Retail customers typically buy stock, write a covered call, and use the proceeds to buy a put. This leaves them with stock ownership, but a low-risk position. Most people won't mind having a 15% gain when they could have had a 30% gain. That is faulty reasoning, because the tail is the most valuable part of the distribution! Most of the benefit from owning stock comes from the possibility of getting a 50% gain in two years. With inflation over 15%, realizing a 50% gain isn't that hard! People would rather have the insurance of not losing, even though they're giving away a ton of their expected value by writing a call and buying a put.

Professional options traders have the opposite position of retail customers. They are long calls and short puts. This is a great deal for them, because the calls are underpriced and the puts are overpriced. However, after buying a call, which is a great deal, the professional option trader short sells stock, which is a lousy deal. Buying a call, you are effectively borrowing at the Fed Funds Rate and buying stock, which is a bargain. When an options trader short sells stock, he is lending the proceeds at the Fed Funds Rate minus the short sale fee. The options trader has an expected gain of 5%-10% on his call position, but he then has an equal expected loss of 5%-10% on his short stock position.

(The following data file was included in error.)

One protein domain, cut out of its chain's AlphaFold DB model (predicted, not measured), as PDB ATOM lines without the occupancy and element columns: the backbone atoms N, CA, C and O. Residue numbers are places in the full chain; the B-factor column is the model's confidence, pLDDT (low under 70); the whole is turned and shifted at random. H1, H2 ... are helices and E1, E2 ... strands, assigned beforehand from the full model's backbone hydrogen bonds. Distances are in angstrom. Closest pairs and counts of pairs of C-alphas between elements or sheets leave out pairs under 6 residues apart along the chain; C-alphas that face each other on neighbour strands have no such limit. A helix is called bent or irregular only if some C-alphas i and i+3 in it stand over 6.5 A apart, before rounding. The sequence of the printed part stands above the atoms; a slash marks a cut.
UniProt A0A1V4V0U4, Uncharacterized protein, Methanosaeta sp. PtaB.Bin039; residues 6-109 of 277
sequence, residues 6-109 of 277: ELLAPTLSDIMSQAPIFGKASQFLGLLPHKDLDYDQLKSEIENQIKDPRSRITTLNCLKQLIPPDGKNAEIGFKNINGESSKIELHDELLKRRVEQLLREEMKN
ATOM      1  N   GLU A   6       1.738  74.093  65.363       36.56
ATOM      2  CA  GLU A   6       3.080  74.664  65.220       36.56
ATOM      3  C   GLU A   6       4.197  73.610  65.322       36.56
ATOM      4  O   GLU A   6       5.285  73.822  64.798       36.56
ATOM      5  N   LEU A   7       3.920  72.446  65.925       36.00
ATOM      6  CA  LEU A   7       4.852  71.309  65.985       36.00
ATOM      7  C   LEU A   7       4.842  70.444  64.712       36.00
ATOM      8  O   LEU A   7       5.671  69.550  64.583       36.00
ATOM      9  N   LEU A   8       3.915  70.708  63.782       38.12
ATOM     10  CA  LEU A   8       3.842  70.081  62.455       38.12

The gain from buying a call is approximately equal to the loss from hedging with short stock. Put options are analogous. The extent to which the market misprices calls is approximately equal to the losses traders realize on their short stock position.

Professional options traders are making two huge mistakes in their calculations! Their errors approximately offset, so their actual profits match what their model predicts. By using Axiom #1 instead of Axiom #7, options traders are miscalculating their hedge. They are hedging to delta-neutral on a mark-to-market basis, but not in accordance with the true risk of their options. All the errors they're making wind up in their favor, and options traders wind up with actual profits in excess of what their model predicts.